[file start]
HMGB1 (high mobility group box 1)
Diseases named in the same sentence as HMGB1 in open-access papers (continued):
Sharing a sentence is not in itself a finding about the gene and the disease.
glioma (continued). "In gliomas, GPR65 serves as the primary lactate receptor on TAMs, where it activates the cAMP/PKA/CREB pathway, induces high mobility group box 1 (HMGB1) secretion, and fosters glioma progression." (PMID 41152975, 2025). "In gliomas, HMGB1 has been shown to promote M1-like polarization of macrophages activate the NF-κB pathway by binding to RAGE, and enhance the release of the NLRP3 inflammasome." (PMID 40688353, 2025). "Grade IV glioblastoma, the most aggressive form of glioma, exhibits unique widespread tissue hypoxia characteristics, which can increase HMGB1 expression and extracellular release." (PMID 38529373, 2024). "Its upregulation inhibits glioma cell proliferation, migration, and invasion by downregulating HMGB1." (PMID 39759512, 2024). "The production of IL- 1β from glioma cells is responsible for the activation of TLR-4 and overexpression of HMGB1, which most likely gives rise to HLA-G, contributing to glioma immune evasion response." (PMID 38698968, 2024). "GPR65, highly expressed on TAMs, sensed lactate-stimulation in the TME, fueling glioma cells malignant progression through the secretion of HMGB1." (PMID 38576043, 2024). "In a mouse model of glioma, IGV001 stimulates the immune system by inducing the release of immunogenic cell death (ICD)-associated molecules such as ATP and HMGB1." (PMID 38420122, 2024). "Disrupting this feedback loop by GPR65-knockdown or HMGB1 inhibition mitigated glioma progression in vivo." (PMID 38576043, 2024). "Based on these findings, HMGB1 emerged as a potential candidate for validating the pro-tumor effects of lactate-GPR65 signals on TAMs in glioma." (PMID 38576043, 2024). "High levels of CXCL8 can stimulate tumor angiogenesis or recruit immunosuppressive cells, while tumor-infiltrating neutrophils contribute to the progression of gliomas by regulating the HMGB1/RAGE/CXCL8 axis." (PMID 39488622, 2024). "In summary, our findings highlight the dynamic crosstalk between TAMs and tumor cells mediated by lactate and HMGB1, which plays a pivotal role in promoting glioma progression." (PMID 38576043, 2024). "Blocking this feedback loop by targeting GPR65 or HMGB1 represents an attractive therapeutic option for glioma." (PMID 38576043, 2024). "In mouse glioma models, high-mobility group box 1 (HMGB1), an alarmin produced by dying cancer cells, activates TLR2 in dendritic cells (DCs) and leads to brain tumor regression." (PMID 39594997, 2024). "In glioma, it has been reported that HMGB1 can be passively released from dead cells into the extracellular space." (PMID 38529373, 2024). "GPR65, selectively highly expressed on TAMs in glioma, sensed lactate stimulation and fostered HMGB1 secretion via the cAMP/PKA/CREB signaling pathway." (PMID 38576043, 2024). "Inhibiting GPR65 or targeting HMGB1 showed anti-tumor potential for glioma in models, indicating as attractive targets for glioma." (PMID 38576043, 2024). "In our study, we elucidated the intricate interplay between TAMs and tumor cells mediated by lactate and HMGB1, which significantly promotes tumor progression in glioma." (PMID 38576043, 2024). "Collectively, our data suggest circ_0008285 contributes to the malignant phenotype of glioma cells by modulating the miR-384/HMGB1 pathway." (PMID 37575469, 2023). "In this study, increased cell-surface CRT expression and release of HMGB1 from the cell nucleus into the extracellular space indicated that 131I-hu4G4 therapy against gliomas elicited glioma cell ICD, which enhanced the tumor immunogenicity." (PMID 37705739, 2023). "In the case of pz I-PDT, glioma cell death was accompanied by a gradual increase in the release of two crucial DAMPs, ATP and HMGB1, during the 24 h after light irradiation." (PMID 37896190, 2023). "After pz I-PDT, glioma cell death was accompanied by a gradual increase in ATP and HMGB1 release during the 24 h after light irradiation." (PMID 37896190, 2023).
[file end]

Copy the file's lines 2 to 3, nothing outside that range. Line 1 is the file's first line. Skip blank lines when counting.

Diseases named in the same sentence as HMGB1 in open-access papers (continued):
Sharing a sentence is not in itself a finding about the gene and the disease.